Twice a day Nigel and I take him out for “playtime”. He gets to run around the yard and interact with us. What we do with this time is very important to his growth.  I love just sitting and watching him and Nigel. He is so in tune with his “dad” and they run and run around chasing each other. Sometimes I can’t tell who’s supposed to be chasing who.  I always see the biggest smiles on Nigel when he’s interacting with our animals.  I love when Bardou finds a bug. He jumps up with all four legs and pounces on it. Then there are the moments where he finds a clump of grass.  He spends a great deal of time tossing it in the air chasing it and pouncing on it.  He knows exactly where it has landed and always seems to go back to it until it has completely broken apart.  The most amazing thing to me is that we have 4 other canines, domesticated canines at that, and none of them fetch.  Bardou, the coyote, will fetch. He loves his tennis ball and actually does bring it back. Lately he’s chased after it and then gotten very easily sidetracked on all that’s going on in the yard.

10 weeks old
The wild coyote does come out in him. He’s often passed some blackberries and stopped to eat them on his way by, or even a grub or two, even after having had his dinner.  He plays rough with a lot of jumping and he can be mouthy. Not that he’s trying to bite but it’s the way he would have played with other pups. His teeth are a bit too sharp for human skin that isn’t covered in fur.  He is very different when other people in the yard with us. He does not like strangers and any of the volunteers that want to work with him has to keep up contact with him and get him used to him and the right way to act around him.  New people freak him out all-together even though he’s been hand-raised.  Which is why there are so many coyotes in the wild yet very few are actually seen.  They do their very best to avoid people.  At work the doctor and I were told a story where a man was walking his 2 small dogs down the street and a coyote came up and snatched one of the dogs off the leash and killed it.  I can tell you that if that story is true it either was a dog of some type or a rabid coyote. I have learned that even a healthy, hand-raised coyote does NOT like confrontation and does not like to go near strange people.  It’s been amusing to watch people’s reactions to him that really want him to act like a dog or puppy that just always loves people.


Me and my boy, 13 weeks old.


My favorite part about raising Bardou isn’t just about working with a coyote. Nigel and very rarely work on projects together. We just get so very busy with so much to do around here.  Training Bardou every night is a project that Nigel and I are working on together.  More formal training will come later, but for now we are just learning our “manners”. 

Thursday, June 26, 2014

Opening the House part 2

Another open house is done and this one had a very weird outcome.  It truly reminded me that success is measured in so many different ways.  This was perhaps the most organized we've ever been and everything went very smoothly. Not that the others weren't organized, it was just better this time.  Financially, it didn't break records but still brought in more money than most of our others. The people that came stayed for longer periods of time and truly seemed to have a good time. Now here’s the weird part; for all that, we had record low number of people.  This tells me that we have found a great formula for how to run our event; we just need to figure out a better way to get people there.  Marketing is definitely not my forte, but I’m learning all the time and already have ideas for the next one.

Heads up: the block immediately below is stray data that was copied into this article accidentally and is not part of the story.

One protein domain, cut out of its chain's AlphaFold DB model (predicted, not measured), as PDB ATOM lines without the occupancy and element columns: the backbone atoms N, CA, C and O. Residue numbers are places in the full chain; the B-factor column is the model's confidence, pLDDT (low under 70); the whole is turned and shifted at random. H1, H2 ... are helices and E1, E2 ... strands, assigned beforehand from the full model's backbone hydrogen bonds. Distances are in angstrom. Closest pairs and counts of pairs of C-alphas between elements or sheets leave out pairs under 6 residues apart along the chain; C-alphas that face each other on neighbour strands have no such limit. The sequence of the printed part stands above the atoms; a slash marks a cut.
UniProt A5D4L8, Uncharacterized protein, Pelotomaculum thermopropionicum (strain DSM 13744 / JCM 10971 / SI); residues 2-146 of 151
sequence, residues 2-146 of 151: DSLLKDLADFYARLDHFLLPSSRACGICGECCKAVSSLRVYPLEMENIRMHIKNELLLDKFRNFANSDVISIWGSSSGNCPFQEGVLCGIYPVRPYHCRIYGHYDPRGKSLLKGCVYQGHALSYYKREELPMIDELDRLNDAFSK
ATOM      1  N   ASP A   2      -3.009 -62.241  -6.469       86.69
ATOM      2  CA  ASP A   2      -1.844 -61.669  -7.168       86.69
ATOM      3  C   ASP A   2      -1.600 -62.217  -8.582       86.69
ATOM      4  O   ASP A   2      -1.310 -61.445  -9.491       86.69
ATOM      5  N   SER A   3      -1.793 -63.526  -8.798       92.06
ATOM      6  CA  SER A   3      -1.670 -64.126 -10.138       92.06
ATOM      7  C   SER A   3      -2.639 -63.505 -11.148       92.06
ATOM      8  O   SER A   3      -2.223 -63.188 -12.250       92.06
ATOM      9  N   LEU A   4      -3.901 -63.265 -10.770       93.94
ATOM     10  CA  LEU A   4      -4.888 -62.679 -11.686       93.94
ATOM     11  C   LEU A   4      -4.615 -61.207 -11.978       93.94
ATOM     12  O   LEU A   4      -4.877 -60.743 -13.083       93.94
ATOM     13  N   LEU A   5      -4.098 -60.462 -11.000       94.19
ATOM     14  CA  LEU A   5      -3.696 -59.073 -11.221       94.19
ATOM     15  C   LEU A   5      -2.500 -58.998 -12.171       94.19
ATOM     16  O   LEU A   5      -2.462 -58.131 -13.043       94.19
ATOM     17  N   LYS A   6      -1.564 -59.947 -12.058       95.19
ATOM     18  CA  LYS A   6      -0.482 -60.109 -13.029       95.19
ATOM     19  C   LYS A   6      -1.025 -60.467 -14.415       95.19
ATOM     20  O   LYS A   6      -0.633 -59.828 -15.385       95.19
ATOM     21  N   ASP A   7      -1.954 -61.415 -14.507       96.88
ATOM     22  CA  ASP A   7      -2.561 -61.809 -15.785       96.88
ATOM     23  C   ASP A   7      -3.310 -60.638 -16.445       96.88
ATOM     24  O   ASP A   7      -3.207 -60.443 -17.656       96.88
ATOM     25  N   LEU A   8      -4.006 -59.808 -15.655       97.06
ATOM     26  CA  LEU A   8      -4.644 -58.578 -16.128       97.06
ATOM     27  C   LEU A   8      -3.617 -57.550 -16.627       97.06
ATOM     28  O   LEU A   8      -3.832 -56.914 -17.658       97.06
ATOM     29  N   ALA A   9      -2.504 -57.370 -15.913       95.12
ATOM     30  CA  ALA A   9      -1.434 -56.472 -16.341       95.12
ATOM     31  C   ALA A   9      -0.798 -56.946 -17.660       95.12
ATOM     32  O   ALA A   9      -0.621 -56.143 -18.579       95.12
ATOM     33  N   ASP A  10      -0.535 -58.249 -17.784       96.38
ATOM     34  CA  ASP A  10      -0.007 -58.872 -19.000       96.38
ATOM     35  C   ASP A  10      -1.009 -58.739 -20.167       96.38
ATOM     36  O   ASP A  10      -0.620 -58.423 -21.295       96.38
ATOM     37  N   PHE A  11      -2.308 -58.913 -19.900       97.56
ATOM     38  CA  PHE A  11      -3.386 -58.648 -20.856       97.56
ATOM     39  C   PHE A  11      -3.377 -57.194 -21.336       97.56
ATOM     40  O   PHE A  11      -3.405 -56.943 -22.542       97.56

The one thing that made the event such a success is the volunteers.  I am truly fortunate to have some wonderful, very hard working people by my side. Having such great people that I can trust and that have been here long enough to understand what is going on made such a huge difference on my stress level. A friend of mine even commented on a picture that I was actually smiling on open house day.  There were a couple points during the day where I started talking about the work everyone was doing and I felt myself getting choked up. The gratitude I have is overwhelming.

Some of my favorite moments this year were The Cold Water Challenge with Jennifer and Glenda. They each raised money to have ice cold water dumped on them.  It was fun, especially in the heat. One of my youngest volunteers stepped up to the plate and offered to take an important couple around on a tour. He did a great job and I was very proud of him.  We were also able to get Dakota, the bobcat, to do a few of his trained behaviors in front of guests. He was reluctant and nervous but the fact that he did them at all was a great moment for everyone that got to watch.  At one point I went in to check on Ginger, the Fennec Fox, I was sitting down inside her enclosure trying to get her to come out of her house to see me. She would look at me and roll over but never came out. That is until her favorite volunteer came around. She bolted out of that house and rushed towards her.  I knew exactly where I stood in her mind (haha).  It was a wonderful moment though.  My other favorite thing was having guest vendors, since our first years were just us. Scaly Adventures has now joined us a few times but this year we had a musician (SaxMan Entertainment) and Kona Ice. I love that we can now offer such diversity to our guests.